After 9/11, U.S. spending on defenses against biological attacks got a shot in the arm. Between 2001 and 2006, the budget for biodefense medical research and development at the National Institutes of Health increased from $50 million to $1.8 billion. Five years later, it turns out there might be some unlikely beneficiaries of this bounty: poor people in the developing world.
The extra money being poured into bioterror preparedness could result in a revolution in global public health -- to the benefit of the world's most vulnerable citizens. New vaccines, medicines, and techniques designed to deal with diseases unleashed by terrorists may also combat naturally occurring outbreaks. Tara O'Toole, director of the Center for Biosecurity at the University of Pittsburgh Medical Center and a former assistant secretary of energy, argues that "if we do what is necessary for biodefense... we could conceivably in a generation eliminate large-scale, lethal epidemics of infectious disease everywhere."
Vaccines are notoriously unprofitable, so pharmaceutical companies have often shown little interest in developing them. But fears of a biological attack have led the U.S. government to fund new vaccine breakthroughs for ebola, the Marburg virus, and Lassa fever. This money will also speed the development of dengue fever and vibrio cholera vaccines. Scientists are also excited about the possibilities stemming from the military's bigger budgets. Steven Block, a Stanford University scientist who has consulted for the U.S. government on national security, says that "the military has, literally, billions of dollars burning a hole in its pocket for spending on things biomedical." He's confident that any benefits will be shared with the public at large: "This doesn’t strike me as the kind of thing that the military would develop and then keep top secret."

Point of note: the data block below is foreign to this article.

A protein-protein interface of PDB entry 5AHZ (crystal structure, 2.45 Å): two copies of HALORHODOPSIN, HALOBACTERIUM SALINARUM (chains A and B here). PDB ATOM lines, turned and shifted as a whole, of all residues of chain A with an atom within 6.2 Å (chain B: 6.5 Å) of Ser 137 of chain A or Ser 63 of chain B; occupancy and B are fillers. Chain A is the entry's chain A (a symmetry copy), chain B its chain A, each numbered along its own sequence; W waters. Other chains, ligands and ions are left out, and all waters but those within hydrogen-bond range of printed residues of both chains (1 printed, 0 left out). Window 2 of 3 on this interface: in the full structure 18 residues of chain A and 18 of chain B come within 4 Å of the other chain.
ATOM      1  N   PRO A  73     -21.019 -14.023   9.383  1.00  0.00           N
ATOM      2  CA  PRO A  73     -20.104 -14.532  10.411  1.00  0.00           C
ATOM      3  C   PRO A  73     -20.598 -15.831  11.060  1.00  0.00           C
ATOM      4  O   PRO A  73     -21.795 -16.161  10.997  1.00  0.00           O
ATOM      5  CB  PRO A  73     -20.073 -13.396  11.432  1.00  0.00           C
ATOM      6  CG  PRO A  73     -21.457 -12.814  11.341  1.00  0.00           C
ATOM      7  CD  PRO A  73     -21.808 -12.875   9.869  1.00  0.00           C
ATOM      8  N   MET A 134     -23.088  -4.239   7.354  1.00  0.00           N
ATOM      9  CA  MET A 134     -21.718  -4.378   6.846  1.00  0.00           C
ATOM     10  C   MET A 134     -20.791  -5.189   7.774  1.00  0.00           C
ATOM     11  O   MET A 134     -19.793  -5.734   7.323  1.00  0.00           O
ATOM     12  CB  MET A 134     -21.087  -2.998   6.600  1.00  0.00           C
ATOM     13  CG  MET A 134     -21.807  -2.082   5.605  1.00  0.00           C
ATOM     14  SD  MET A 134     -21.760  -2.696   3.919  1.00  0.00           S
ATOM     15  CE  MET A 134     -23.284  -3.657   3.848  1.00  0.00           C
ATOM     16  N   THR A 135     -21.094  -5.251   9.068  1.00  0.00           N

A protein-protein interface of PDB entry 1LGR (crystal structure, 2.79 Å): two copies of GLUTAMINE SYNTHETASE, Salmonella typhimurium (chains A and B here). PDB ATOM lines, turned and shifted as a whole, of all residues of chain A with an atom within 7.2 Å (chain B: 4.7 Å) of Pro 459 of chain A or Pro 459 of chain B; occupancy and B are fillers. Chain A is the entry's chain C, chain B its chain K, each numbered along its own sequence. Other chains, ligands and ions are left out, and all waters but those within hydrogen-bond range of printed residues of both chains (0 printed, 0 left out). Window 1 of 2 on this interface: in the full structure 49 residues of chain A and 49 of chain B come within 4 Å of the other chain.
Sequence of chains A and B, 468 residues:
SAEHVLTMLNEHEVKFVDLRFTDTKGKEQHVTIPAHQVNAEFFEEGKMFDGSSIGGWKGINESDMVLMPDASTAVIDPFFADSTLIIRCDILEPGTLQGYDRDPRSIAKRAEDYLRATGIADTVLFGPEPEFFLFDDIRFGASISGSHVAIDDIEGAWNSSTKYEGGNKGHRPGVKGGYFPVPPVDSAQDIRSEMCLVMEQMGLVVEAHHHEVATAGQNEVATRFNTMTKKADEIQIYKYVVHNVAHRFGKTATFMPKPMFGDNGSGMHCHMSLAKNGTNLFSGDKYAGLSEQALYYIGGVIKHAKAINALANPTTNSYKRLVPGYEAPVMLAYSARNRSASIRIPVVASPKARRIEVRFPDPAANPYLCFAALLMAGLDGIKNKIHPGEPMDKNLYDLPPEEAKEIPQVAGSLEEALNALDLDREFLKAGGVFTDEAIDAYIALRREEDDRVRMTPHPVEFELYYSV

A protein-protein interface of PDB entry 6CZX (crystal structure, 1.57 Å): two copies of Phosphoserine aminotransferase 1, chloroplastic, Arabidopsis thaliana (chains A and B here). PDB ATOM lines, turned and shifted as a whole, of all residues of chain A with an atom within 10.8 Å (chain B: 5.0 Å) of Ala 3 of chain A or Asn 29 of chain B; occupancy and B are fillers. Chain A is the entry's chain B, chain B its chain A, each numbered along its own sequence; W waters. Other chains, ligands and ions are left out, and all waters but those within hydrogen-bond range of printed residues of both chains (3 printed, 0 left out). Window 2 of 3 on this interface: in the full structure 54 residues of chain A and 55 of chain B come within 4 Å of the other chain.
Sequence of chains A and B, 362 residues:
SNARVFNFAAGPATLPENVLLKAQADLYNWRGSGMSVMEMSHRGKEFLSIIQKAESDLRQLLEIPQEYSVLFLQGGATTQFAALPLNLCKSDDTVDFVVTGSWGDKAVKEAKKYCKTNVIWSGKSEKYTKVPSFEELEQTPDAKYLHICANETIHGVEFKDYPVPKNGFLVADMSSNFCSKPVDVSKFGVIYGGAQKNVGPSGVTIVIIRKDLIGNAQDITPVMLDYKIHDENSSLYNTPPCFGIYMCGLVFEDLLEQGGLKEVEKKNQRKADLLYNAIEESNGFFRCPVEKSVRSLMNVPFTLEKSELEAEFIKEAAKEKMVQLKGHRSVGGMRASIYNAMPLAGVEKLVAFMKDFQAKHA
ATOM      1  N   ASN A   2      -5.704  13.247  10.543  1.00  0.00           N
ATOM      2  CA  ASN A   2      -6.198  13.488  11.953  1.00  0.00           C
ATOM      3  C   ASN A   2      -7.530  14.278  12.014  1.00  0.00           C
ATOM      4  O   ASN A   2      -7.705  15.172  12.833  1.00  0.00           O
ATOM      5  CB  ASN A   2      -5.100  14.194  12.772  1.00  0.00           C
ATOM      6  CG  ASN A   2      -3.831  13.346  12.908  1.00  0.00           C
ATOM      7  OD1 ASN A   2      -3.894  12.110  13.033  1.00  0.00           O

Still, O'Toole frets that the research might be conducted as "fortress America, with a very narrow focus on countering weapons," limiting the public- health benefits. Also, it costs more than a billion dollars to bring a new vaccine to market. That means that the level of success "comes down to how wisely they do or don't spend this money," says Block. Ironically, sharing these medical advances with the world could help win the war they were designed to fight in the first place.